Kathleen Sebelius said goodbye to her colleagues at the Department of Health and Human Services at a ceremony Friday in the White House Rose Garden. She was in the midst of telling a touching story, and paused when she flipped through the pages of her prepared remarks. "Unfortunately, a page is missing," she finally said. "So I'm just glad to have had this opportunity." It was an appropriate send-off.
Mrs. Sebelius was saddled with the impossible task of making Obamacare work. It's not like she could have done anything to make the government takeover of one of the most critical sectors of our economy a good idea. It was doomed to be a disaster from the beginning. Some people know how to suffer disaster with dignity. Wallace Hartley, the leader of the orchestra on the Titanic, realized what was happening and the futility of trying to save himself. He took out his violin and played a tune to calm passengers as the "unsinkable" ship settled into its watery grave.
Mrs. Sebelius could not similarly rise to her occasion. When she was called before a congressional panel to explain why the Healthcare.gov website flopped, the authentic message, in words not delivered, was simple: "The secretary was missing." Rather than take an active role in ensuring the president's No. 1 priority was implemented properly, she avoided planning and progress meetings. This enabled her to blame underlings, who were dispatched to meet the administration's constantly shifting demands.
Mrs. Sebelius knew from the start that "if you like your insurance you can keep it" was a message of pure hogwash. Under orders from President Obama, she nevertheless played an active role in spreading that promise. The problem with basing such a major endeavor on such a whopper is that the lie is contagious. One evasion begets a fib begets a deception, and soon people notice.
Rep. Darrell E. Issa, chairman of the House Oversight and Government Reform Committee, sent Mrs. Sebelius a harsh letter all but accusing her of perjury in her statements about the safety of Americans' private information as it is entered into the Obamacare system. "Your failure," he wrote, "during numerous congressional hearings to explicitly mention the serious problems with security testing in the month prior to launch creates the appearance that you carefully chose language that would mislead members of Congress and the American public."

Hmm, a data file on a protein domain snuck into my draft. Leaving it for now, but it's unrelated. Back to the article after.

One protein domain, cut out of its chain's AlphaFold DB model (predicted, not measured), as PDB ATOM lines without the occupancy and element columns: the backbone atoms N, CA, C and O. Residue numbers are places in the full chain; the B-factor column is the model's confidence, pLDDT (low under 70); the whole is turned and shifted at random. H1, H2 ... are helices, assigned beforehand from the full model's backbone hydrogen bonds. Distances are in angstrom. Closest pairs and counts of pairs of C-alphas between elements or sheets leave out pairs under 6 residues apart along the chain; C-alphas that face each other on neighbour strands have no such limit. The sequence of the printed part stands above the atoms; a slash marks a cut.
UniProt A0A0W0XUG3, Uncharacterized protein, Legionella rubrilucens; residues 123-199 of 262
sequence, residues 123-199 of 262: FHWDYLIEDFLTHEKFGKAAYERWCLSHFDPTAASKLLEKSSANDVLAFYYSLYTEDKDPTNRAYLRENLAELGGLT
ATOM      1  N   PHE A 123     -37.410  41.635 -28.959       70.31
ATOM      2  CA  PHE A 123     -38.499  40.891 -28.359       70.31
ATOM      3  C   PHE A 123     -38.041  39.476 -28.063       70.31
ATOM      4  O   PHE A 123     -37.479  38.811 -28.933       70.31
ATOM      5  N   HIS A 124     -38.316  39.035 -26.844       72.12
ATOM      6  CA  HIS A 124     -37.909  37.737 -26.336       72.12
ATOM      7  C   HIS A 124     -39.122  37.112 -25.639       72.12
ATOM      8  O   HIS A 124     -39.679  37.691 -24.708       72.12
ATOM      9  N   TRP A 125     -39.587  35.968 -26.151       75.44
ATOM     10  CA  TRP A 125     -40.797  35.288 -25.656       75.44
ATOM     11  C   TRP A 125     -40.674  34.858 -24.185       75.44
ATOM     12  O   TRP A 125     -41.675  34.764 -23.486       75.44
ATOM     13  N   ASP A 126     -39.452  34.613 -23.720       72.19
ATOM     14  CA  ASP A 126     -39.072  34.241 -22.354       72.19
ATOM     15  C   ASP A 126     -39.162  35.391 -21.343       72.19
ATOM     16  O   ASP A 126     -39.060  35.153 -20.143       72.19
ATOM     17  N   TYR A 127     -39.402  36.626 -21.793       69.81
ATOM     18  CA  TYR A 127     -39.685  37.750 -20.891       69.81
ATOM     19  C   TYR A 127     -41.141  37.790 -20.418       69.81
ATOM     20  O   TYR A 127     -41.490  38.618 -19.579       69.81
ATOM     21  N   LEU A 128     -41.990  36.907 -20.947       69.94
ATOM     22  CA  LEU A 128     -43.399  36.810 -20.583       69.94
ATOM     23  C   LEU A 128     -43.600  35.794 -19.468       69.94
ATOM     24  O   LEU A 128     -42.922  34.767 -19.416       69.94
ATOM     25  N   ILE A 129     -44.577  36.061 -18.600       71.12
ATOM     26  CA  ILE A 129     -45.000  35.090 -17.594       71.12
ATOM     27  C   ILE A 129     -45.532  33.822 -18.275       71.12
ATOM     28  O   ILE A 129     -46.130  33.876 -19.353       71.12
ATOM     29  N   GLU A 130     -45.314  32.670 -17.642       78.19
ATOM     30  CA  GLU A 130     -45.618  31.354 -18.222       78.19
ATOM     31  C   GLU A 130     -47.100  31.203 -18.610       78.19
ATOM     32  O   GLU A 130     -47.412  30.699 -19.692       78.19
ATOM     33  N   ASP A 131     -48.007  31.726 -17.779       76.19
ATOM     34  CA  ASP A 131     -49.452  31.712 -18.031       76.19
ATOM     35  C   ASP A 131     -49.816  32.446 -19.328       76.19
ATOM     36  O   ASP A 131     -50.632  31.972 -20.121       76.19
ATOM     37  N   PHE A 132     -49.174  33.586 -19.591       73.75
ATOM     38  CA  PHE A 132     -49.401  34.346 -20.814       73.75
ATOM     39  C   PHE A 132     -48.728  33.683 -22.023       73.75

Sylvia Burwell, director of the Office of Management and Budget, will replace Mrs. Sebelius. She faces no easy task trying to sell the public on a product the public clearly does not want.
She has an opportunity now to set things right with Congress and the American people. Amends must begin with a pledge of honesty and openness. With its 76,000 employees and a budget almost the size of the entire economy of Australia, there's no reason that this government agency can't release accurate numbers of actual, paid Obamacare enrollees who were not previously insured.
The administration taints the discourse when it issues only self-serving numbers, designed to paint the program as a false positive. The new secretary should work closely with Congress, opening up documents and inviting discussion on how to improve the law.
The most useful change of all would be for the new secretary to respect her oath to uphold the Constitution, which means changes to the law must be approved by the House and Senate and signed by the president, no matter how insistent Mr. Obama might be in telling her otherwise.
Mrs. Sebelius, though sacked by the president, can console herself that her lackluster performance as a Cabinet officer won't diminish future opportunities to make a little money. She will soon be the most sought-after health care lobbyist and consultant in town. There's not an insurance company around that isn't struggling with the question she wrestled with for five years: How can Obamacare possibly work?